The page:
The Kenya's NGO coordination board had refused to register the NGLHRC, saying that Kenya's penal code “criminalises gay and lesbian liaisons”.

    In today’s ruling the judges said that human beings should not be denied their fundamental rights because of how they choose to live their lives.

    They also said that Kenya was a diverse society, so morality and religion were irrelevant in determining whether an association should be registered or not.

    The gay community is also eagerly waiting for another significant ruling, expected on 24 May, that is challenging the criminalisation of same-sex relationships in Kenya.

  9. Cyclone Idai survivor shares horror story

    Image caption: The cyclone knocked down buildings and trees

    Aid workers are racing against time to get emergency supplies to hundreds of thousands of people affected by Cyclone Idai, which struck southern Africa a week ago.

    A BBC correspondent in Mozambique says the mission is slow and challenging because so many people are on rooftops or other high places, inaccessible by road.

    Our colleagues at Focus on Africa radio spoke to Aurio de Jesús Fernandes who was in the port city of Beira during the storm – and is now seeking shelter in Tete city 600 km (370 miles) away.

    Quote Message: There are lots of problems… In Beira there is no internet connection at the moment, mobile phones aren’t working, and we don’t have drinking water. We don’t have electricity, many roads are blocked, and lots of things have been destroyed.
    Quote Message: In terms of the buildings, a lot of houses are under water. Lots of windows and fences have been damaged, and lots of the houses have been left without a roof altogether. Many access roads in Beira are blocked, because practically all of the trees fell over during the storm, and that makes getting around really difficult. Even some hospitals were damaged.
    Quote Message: The day before yesterday I left Beira, and travelled to another city, Tete, about 600km away, by train. The situation in Beira is too difficult, and all the communications were down there. I can’t get in touch with anyone in Beira right now. I haven’t been able to make contact with everyone I need to speak to since the storm, just with a few people, because the communications have been down.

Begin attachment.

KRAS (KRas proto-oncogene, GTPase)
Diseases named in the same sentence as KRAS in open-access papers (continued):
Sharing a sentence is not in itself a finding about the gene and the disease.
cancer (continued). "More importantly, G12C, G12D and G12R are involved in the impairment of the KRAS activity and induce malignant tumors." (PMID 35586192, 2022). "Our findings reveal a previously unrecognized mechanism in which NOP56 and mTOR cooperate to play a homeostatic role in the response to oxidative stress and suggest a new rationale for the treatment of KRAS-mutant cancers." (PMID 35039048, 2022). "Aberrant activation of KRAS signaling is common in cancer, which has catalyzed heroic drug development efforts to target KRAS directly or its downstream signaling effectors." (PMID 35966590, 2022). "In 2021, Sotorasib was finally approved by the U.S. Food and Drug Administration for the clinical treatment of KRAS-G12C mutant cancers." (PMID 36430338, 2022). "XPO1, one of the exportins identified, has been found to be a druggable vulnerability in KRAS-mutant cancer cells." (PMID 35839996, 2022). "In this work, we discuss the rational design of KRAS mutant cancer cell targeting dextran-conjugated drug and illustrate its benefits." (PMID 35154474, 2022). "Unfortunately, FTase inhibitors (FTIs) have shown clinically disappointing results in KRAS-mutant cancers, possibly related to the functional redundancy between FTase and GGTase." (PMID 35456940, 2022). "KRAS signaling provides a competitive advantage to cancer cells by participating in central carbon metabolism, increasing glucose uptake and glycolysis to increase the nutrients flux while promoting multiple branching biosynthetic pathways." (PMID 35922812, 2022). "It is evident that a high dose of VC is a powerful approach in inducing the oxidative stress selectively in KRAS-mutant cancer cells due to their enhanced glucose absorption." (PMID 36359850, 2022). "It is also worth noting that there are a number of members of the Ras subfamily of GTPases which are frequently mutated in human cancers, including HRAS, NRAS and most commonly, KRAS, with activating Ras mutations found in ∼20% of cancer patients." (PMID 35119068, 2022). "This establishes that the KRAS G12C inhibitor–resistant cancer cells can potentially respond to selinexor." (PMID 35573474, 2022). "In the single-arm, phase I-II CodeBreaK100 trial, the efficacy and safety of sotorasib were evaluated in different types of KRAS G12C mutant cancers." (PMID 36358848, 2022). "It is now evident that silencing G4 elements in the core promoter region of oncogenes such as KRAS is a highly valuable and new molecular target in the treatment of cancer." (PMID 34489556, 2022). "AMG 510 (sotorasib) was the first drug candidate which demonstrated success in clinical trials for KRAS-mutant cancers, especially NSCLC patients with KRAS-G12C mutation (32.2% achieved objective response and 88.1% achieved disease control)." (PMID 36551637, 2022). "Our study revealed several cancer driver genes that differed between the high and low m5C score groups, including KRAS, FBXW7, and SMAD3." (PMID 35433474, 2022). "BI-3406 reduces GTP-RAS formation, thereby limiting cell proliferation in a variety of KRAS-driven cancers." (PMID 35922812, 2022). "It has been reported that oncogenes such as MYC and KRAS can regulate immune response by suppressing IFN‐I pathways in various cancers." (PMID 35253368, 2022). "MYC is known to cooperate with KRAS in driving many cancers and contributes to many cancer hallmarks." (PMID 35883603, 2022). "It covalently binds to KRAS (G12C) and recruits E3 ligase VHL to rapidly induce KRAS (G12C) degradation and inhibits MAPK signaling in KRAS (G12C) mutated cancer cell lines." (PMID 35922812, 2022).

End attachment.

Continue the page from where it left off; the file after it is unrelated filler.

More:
People wading through flood waters
    Quote Message: During the storm itself, while it was all happening, I was at home, and part of my house collapsed. The roof above my living room and my bedroom totally caved in, the only parts which survived were above the kitchen, and above some of the other rooms, so that’s where I was sheltering, along with some friends whose houses had been totally destroyed.
    Quote Message: After the cyclone, in my part of the city in particular, everything was ruined. The access roads weren’t even passable, to allow people to get to hospital. All of the trees were in the middle of the street as well, so it was really complicated. My house is in Manga, about 10km from the centre of Beira, and I had to leave on foot, because no traffic can get through.
    Quote Message: It’s not possible for me to go back to Beira at the moment, because no cars can get through, because many roads in Sofala province are out of action. The only way is by air or by rail, but I’m planning to go back on Sunday. I have to continue with my studies, but several of the faculty buildings have been destroyed and classes are cancelled at the moment. I have to get back, because it’s the middle of the semester, and going back to Beira is the only way to find out what’s going on."

    Read:Cyclone Idai: What are the immediate dangers?

  10. US sanctions DR Congo election officials

    Gaius Kowene

    BBC Africa, Kinshasa

    An Independent National Electoral Commission (CENI) agent seals a ballot box
    Image caption: An electoral commission agent seals a ballot box during last year's election

    The US department of treasury has issued new sanctions against three officials of the Democratic Republic of Congo electoral commission, Ceni.

    These sanctions relate to the two-year delay in holding general elections originally scheduled in 2016.

    It comes a month after a visa ban was announced against the same officials and other high-profile members of former President Joseph Kabila's government.